Of course, without the singers it’s all academic and the performances were both musically and dramatically really quite strong. Natalie Cummings’s Lizzy was delicate and vulnerable, made all the more poignant as the dark events unfolded, while Soonchan Kwon’s Ahmed was strong, complex, and assured. Austin Bradley’s bigger-than-life Teddy was nicely contrasted by Samantha Leibowitz’s tortured Asilah. Conductor Kelly Kuo’s command was also particularly admirable, directing the orchestra and singers through the twists and turns of a fresh and quite involved score. Hagen traffics all but exclusively in acoustic tonality, so when I heard that electronic elements were involved in this production I was very interested to hear how he would approach it. Consisting of pre-recorded and digitally manipulated sounds, including those natural (rain and thunder) and human (ululations, vocal glissandi, and a jazz trio presented as a shortwave radio broadcast), each electronic addition was subtle and organic and added an extra dimension to the proceedings.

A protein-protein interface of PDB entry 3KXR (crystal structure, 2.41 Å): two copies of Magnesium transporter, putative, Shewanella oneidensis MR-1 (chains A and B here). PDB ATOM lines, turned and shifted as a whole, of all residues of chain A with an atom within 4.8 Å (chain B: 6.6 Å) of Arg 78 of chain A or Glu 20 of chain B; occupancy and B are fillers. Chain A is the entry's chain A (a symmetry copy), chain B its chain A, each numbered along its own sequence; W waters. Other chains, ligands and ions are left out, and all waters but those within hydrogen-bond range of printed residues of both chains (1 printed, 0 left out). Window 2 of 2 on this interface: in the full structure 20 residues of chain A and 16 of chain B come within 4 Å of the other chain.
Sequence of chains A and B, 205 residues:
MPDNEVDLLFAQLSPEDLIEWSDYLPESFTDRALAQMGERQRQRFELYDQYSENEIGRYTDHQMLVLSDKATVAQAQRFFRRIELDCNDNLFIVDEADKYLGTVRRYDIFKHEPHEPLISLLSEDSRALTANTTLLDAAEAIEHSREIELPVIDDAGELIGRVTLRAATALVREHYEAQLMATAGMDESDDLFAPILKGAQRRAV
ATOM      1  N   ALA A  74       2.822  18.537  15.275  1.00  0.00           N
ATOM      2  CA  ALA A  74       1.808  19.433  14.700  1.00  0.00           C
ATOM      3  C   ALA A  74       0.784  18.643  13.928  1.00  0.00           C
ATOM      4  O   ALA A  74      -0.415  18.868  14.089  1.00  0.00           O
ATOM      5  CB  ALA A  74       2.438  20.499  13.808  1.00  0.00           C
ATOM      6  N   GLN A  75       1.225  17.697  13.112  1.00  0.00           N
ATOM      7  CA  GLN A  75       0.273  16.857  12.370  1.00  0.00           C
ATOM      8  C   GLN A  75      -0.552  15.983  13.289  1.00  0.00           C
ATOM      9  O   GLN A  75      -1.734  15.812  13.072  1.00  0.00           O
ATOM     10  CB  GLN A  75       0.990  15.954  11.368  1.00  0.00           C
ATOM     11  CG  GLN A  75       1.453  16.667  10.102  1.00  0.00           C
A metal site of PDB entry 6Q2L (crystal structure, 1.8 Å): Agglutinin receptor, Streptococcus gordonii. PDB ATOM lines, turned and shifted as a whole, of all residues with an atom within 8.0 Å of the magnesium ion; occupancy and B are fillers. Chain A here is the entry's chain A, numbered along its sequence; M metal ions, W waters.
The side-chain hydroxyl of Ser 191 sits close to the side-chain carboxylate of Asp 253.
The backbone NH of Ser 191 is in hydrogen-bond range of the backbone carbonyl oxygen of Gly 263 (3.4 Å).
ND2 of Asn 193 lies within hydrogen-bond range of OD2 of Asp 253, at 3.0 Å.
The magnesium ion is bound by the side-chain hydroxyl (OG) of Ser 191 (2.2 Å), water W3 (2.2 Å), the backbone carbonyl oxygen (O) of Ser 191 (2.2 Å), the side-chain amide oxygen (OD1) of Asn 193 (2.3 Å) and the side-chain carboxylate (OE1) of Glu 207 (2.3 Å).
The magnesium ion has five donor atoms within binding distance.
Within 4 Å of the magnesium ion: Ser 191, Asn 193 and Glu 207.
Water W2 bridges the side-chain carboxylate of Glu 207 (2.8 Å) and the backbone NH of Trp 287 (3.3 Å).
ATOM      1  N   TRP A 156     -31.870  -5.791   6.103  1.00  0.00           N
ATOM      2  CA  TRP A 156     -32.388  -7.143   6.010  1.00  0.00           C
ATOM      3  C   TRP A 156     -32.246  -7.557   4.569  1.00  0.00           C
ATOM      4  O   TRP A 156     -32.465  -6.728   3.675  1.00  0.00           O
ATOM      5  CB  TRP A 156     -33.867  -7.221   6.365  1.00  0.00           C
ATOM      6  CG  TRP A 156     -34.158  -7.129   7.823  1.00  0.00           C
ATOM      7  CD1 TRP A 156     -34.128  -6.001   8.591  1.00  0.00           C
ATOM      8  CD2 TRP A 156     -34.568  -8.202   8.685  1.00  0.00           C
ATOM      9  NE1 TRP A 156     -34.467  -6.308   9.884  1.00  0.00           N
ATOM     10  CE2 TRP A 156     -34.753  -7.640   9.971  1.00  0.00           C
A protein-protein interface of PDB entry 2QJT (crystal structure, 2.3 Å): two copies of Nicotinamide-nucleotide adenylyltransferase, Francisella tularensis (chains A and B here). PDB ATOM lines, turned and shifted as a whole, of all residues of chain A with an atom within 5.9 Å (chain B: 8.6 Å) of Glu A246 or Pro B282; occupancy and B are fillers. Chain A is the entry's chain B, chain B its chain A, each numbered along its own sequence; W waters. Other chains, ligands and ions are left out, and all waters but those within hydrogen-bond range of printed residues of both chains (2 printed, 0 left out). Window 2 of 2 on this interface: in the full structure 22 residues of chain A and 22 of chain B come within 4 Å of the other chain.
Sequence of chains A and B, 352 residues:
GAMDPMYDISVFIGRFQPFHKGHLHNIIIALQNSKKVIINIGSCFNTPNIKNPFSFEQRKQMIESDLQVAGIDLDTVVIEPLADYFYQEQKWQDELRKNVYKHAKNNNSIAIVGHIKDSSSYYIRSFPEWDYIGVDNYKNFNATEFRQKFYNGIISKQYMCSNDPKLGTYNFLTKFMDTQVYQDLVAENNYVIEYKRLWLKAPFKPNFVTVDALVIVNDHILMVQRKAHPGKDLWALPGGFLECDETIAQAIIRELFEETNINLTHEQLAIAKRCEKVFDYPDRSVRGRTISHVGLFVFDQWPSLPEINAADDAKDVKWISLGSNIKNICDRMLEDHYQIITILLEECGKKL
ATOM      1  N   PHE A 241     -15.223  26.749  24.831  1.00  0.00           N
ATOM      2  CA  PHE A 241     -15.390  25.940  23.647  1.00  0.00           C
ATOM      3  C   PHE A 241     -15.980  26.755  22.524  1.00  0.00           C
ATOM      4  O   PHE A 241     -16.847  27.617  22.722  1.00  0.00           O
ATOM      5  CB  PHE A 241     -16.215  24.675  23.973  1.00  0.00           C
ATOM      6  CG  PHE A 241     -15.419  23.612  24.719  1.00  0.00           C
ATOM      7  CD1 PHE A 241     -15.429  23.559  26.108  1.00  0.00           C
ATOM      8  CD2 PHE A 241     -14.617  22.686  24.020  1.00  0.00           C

This show was part of the work’s initial test run. Hagen will incorporate some of the cuts suggested by stage director Robert DeSimone and conductor Kelly Kuo in the next production. He also intends to lengthen and develop the electro-acoustic elements for the black-box version, which he will stage direct for Kentucky Opera in October 2014 with Joey Mechavich conducting a crack chamber ensemble, as well as the culminating ‘large opera house’ premiere at Skylight Music Theatre, with Hagen directing and artistic director Viswa Subbaraman in the pit.

Samantha Leibowitz as Asilah

Samantha Leibowitz as Asilah

“The show is 95% there, now,” Hagen says, with evident relief. “It will sit on the back burner for a few months while I write the script, lyrics, and songs for a musical called I Hear America Singing, for Skylight’s second stage. Directing Singing for them is giving me an opportunity to immerse myself in the culture of the company that will ultimately premiere Morocco. More importantly, I will be getting to know and work with the creative team that Barbara and I will be handing our baby over to.”